Monday, June 14, 2021

Secret Life of Lithium in Sun-like Stars: Created, Not Just Destroyed

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Troy Oakes
Troy was born and raised in Australia and has always wanted to know why and how things work, which led him to his love for science. He is a professional photographer and enjoys taking pictures of Australia's beautiful landscapes. He is also a professional storm chaser where he currently lives in Hervey Bay, Australia.

Lithium is becoming common in our everyday lives. It is the key ingredient in the batteries of our mobile phones and electric vehicles, but have you ever wondered where it comes from? A new study that was published in Nature Astronomy and was led by Prof. ZHAO Gang and Dr. Yerra Bharat Kumar from the National Astronomical Observatories of the Chinese Academy of Sciences (NAOC) provides a fresh understanding of both how lithium is made, and how it is destroyed.

Researchers studied the lithium content of hundreds of thousands of Sun-like stars to understand how this element changes over time in stars. Dr. Yerra Bharat Kumar, the first author of the study, said:

Lithium is one of the three elements produced in the Big Bang. It gets destroyed very easily inside stars where it is too hot for it to survive, so lithium content generally decreases as stars age. Since lithium is such a sensitive element, it is very useful for understanding stars. It acts as a tracer for what is happening inside stars.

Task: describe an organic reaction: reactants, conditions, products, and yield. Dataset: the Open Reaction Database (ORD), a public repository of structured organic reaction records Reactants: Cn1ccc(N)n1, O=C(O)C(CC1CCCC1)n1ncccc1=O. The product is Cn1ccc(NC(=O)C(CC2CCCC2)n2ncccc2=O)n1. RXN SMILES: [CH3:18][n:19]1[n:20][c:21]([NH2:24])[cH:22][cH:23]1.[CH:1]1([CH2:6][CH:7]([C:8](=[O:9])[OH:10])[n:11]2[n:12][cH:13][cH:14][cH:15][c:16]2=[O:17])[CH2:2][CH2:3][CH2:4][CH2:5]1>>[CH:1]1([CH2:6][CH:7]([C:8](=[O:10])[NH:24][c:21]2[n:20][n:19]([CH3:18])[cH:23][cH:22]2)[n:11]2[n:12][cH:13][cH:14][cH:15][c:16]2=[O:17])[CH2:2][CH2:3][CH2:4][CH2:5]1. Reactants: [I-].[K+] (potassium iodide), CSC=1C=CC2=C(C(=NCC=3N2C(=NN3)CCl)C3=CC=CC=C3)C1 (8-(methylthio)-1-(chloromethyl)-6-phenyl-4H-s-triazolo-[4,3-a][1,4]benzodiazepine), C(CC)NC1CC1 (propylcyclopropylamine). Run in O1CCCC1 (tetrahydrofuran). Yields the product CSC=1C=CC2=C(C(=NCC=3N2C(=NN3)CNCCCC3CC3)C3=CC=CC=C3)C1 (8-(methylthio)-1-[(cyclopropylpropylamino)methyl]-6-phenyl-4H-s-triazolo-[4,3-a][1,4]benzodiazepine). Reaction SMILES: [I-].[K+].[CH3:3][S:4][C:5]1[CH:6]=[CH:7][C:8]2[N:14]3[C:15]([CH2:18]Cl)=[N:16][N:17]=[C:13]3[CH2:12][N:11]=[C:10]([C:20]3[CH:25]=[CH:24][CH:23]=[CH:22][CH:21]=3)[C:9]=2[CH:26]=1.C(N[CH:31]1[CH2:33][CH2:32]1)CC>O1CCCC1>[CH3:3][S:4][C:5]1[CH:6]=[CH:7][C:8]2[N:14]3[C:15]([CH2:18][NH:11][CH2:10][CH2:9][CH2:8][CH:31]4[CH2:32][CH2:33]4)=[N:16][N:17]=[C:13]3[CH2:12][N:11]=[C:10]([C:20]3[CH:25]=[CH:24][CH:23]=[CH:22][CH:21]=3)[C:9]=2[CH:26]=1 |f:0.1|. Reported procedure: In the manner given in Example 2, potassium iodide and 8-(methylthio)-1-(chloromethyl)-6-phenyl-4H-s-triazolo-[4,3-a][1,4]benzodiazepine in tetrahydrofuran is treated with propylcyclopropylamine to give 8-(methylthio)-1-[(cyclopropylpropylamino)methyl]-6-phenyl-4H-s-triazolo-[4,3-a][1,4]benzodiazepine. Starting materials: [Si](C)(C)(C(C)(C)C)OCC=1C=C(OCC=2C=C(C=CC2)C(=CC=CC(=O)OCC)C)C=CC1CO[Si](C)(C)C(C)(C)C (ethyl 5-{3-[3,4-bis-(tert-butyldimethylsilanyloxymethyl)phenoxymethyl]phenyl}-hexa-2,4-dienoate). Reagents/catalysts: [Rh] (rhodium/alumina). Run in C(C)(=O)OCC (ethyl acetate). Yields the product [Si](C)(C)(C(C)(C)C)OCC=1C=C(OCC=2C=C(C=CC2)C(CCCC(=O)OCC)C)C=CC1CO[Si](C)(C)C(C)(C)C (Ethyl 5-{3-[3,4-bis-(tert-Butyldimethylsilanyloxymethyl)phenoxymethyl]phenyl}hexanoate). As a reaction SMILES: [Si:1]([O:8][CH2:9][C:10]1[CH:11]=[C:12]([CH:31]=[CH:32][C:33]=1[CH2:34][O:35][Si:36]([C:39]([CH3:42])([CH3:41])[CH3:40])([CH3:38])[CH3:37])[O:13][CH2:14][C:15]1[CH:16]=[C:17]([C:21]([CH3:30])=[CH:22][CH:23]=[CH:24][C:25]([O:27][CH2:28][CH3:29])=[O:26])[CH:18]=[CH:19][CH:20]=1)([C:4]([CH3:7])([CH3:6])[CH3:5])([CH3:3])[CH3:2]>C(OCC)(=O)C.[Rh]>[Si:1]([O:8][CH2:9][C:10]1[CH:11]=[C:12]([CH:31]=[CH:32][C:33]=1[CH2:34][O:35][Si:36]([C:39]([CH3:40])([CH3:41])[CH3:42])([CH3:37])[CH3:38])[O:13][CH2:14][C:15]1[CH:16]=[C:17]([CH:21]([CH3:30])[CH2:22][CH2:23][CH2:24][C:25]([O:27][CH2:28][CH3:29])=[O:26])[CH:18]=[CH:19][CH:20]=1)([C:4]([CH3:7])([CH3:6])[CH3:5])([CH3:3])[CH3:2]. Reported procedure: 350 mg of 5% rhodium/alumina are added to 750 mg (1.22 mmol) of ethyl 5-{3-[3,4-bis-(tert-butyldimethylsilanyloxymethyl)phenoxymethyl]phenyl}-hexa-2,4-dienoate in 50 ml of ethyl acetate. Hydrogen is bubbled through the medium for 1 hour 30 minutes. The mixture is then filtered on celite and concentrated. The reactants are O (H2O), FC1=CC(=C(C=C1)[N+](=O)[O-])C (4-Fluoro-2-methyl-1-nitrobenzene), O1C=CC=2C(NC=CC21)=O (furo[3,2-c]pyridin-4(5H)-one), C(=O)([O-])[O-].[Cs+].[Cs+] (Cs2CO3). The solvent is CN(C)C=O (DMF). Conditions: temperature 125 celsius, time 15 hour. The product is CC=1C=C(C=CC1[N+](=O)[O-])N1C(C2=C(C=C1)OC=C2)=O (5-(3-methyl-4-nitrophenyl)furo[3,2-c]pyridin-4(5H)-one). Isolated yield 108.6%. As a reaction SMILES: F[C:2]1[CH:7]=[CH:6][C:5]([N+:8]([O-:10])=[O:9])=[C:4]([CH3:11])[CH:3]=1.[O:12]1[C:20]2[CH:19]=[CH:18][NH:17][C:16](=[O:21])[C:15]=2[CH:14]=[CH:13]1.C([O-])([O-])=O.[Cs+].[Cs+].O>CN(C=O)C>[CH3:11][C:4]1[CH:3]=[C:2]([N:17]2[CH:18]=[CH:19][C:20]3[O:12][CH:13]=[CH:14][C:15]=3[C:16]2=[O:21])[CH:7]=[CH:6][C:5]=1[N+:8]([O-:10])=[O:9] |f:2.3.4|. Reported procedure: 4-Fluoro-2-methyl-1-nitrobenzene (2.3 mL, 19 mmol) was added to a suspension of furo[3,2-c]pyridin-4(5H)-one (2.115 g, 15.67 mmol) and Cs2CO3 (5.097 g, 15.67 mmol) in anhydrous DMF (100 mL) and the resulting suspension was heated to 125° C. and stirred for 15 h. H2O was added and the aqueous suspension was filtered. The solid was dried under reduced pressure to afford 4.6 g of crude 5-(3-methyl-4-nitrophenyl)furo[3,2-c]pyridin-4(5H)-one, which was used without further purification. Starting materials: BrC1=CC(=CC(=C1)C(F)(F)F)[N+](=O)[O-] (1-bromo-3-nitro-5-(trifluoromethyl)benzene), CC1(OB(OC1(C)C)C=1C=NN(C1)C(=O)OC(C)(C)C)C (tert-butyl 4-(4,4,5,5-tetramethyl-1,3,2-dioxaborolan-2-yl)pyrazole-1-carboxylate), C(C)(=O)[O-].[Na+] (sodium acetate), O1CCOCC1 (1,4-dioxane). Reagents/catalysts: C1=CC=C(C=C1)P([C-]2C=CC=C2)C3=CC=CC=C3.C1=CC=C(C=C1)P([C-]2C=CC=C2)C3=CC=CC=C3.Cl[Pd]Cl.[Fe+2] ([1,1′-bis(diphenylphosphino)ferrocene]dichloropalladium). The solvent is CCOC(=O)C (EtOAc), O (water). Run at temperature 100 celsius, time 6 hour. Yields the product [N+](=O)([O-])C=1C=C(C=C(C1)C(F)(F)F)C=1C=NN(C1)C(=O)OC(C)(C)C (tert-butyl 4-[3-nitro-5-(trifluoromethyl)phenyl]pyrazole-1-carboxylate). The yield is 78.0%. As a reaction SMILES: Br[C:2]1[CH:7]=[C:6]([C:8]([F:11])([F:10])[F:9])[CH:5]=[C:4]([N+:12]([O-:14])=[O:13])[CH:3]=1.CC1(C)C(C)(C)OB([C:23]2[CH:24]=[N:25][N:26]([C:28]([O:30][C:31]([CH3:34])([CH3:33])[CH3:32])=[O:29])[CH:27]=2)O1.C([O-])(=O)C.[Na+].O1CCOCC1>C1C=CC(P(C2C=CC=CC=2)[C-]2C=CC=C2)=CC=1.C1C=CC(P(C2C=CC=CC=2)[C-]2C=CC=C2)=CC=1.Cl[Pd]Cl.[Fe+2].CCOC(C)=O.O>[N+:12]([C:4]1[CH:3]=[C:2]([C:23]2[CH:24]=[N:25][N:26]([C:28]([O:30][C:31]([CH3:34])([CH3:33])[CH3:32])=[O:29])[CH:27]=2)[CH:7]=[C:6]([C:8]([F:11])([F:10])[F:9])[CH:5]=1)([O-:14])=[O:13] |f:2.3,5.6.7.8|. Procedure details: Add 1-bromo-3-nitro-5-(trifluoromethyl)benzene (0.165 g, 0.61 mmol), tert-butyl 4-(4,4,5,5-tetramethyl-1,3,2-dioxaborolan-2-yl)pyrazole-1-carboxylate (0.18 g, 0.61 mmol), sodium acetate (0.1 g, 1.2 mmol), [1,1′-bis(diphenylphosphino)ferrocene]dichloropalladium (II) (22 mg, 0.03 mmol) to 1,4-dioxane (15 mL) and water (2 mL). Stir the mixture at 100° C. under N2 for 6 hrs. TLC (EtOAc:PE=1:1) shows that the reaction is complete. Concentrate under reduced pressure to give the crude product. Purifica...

This Hubble Space Telescope image shows stars at various stages of their lives, from young blue-hot stars to cooler red giants. Our study focused on the lithium content of red giant stars. (Image: by NASA, ESA, and T. Brown (STScI))

To better understand this sensitive element, researchers used data from a huge Chinese stellar spectroscopic survey based on The Large Sky Area Multi-Object Fiber Spectroscopic Telescope (LAMOST). The survey is currently building a database of the spectra of 10 million stars. This study also utilized data from the Australian star survey known as GALAH. Dr. Yerra Bharat Kumar said:

Prof. ZHAO Gang, the co-corresponding author of this study, added:

Provided by: Chinese Academy of Sciences [Note: Materials may be edited for content and length.]

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